wrapped in its ghostly sea-fret shroud.

  1. What are the implications of recognizing the creative-destructive cycles of the universe of which we are a part? Can we accept the “fearful symmetry” of a nature which creates both killer whales and seal pups? Rilke dove headfirst into this in his Elegies and Sonnets to Orpheus; writing to a friend he put it this way: “Whoever does not, sometime or other, give his full consent, his full and joyous consent, to the dreadfulness of life, can never take possession of the unutterable abundance and power of our existence; can only walk on its edge, and one day, when the judgment is given, will have been neither alive nor dead.” Ghosts are difficult, but fire is worse, as we discovered early here. Rosemary Nissen-Wade submitted this from Australia for our first weekly challenge, Fire, in January 2020:

Red for Danger

Darkness lit by a red
more sinister than blood.

The sky a shriek of red,
trees and creatures dead.

The pungent smell of red
chokes throat and nostrils hard.

The new death-colour: red.
(Black comes afterward.)

  1. If our inner lives echo natural rhythms without, how can we come to understand the inner by growing closer to the outer? Ingrid’s “You and me, Sea” found breadth and depth inside facing the sea.

Ain’t it just like you and me, Sea
when we dance together,
I barefoot on the sand, you
lapping at my toes?

Ain’t it just like we’re two parts of
the same whole:
I was born of you, and you
bring me to life once more?

Ain’t it just like you and me, Sea?
And we’ve always been together
dancing a saline tango in the sun.

Ain’t it just like you and me, Sea?
When I hit stormy weather
on your shore I’ll wind up, by the wild winds
flung.

Say, it’s just like you and me, Sea;
I can hear you calling:
your echo fills my silent afternoon.

And that was all I wanted to say, Sea:
When I’m far away from you
I feel your surge in me which swells into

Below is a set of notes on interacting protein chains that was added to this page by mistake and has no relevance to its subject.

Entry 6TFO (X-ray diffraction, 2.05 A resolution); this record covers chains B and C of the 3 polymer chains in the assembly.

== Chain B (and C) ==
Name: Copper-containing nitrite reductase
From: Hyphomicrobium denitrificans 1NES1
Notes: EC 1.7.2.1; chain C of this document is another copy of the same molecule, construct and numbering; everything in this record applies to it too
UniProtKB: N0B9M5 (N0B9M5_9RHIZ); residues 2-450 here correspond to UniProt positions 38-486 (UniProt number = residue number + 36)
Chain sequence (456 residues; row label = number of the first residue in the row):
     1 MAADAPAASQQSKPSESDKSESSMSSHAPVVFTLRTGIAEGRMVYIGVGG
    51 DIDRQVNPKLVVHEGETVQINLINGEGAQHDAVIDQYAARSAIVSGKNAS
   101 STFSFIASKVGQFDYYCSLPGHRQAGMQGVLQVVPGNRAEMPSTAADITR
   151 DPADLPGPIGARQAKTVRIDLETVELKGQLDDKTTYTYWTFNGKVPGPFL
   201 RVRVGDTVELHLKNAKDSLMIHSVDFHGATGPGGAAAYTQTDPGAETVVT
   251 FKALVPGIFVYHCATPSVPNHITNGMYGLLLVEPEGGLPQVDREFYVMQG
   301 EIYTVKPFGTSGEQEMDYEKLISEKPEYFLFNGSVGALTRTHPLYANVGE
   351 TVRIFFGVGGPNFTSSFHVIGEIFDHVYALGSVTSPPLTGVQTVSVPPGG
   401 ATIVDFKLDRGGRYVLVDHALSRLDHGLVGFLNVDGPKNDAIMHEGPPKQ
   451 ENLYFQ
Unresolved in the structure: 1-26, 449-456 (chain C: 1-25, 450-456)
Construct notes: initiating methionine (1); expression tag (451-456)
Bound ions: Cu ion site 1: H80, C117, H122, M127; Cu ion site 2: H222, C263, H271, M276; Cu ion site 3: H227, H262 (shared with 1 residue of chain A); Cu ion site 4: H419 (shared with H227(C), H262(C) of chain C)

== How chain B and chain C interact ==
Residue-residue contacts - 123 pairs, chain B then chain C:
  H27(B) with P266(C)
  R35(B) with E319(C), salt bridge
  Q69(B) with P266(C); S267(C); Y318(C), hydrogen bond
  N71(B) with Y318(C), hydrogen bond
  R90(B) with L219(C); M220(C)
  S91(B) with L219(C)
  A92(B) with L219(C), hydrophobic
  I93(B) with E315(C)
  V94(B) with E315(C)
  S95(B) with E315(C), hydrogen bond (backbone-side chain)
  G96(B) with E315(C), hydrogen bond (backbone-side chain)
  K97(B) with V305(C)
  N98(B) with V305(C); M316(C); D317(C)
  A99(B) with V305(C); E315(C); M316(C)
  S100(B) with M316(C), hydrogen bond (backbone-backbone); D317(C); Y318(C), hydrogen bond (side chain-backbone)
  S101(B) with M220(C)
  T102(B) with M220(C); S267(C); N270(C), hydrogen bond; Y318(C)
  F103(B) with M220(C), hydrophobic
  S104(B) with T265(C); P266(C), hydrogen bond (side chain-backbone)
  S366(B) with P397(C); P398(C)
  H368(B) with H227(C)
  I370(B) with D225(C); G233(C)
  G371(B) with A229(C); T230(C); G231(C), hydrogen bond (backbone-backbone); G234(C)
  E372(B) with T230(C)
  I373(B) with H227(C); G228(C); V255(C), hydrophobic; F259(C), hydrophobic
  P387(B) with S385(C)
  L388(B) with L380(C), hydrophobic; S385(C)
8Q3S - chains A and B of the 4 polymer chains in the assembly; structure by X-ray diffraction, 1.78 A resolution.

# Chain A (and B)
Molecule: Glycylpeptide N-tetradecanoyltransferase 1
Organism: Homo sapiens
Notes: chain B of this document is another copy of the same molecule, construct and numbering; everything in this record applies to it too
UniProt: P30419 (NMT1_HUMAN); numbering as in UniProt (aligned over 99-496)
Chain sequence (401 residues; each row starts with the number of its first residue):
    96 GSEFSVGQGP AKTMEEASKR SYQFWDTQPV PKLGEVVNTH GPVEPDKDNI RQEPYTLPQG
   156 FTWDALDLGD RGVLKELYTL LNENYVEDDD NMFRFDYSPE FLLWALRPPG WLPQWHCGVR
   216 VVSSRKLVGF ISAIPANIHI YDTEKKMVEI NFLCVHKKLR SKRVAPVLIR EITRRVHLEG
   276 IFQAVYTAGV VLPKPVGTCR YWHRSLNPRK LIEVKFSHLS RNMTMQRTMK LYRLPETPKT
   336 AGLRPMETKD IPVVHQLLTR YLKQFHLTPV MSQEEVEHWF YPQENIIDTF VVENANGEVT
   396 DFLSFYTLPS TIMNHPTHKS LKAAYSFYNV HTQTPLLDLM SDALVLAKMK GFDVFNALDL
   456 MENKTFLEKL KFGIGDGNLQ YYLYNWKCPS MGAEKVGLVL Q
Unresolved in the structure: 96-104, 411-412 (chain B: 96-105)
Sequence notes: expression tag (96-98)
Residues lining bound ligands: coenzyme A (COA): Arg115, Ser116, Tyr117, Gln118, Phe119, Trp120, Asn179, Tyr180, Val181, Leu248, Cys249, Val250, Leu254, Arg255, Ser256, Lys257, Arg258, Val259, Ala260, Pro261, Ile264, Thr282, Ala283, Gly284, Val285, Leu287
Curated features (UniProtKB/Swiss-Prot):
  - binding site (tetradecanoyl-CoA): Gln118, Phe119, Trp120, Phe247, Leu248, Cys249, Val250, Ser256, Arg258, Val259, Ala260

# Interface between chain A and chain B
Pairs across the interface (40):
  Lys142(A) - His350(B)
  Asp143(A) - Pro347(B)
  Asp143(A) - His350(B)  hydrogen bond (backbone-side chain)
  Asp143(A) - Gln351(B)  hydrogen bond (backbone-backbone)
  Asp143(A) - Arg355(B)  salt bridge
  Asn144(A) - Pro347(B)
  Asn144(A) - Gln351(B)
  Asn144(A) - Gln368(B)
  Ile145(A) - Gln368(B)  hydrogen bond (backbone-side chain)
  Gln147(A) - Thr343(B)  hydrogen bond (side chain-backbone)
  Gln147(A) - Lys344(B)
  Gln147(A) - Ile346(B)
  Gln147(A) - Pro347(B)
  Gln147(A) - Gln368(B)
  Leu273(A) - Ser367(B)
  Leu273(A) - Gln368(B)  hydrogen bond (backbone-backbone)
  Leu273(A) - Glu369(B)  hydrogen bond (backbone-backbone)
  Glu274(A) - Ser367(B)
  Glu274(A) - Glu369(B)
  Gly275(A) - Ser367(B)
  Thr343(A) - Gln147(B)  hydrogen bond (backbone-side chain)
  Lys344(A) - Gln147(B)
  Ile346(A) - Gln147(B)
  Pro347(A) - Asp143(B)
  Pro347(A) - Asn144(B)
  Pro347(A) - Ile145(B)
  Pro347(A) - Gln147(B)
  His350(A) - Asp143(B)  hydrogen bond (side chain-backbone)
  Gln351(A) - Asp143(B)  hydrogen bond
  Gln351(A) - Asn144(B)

a tide to take me home.

Sarah Connor’s “Spring in the woods” , her contribution to the Imbolc challenge (Sarah will be back in a couple of weeks with a May Day challenge), finds human intimacy in the sacred embrace of the woods:

Let’s go to the woods. We should go now
because the woods are full of candles,
lit for a celebration. Small flames somehow
pushing up through thick soil, spangles
of red fire on dull brown twigs,
fat green candles, plump and swollen
gasping for life, waiting to be lit.
The woods are burning, green smoke rolling
over the hedgerows, just blurring those
sharp scratched winter lines. The woods are singing,
full of music. Don’t ask me how I know
I just know that we are candles, flinging
light across the space between us, light
that will burn and spread, flames that take flight.

  1. If we all live in one ecosystem of diverse cultures, isn’t nature culture and culture nature? The modern version of this question is: how can we use out culture, our imagination, specifically our poetic imagination, as a tool for healing alienation from culture? Gary Snyder makes this point in A Place in Space: “ … language as a wild system, mind as wild habitat, world as a ‘making’ (poem), poem as a creature of the wild animal.” We explored it here last June in our Culture and Nature challenge. I quote again briefly here from Wendell Berry’s 1982 contribution to A Timbered Choir, which makes the case for husbandry as mind in the active care of nature, something our best poems strive for.

My father’s father, whose namesake
you are, told my father this, he told me,
and I am telling you: we make
this healing, the land’s and ours:
it is our possibility. We may keep
this place, and be kept by it.

There is a mind of such an artistry
that grass will follow it,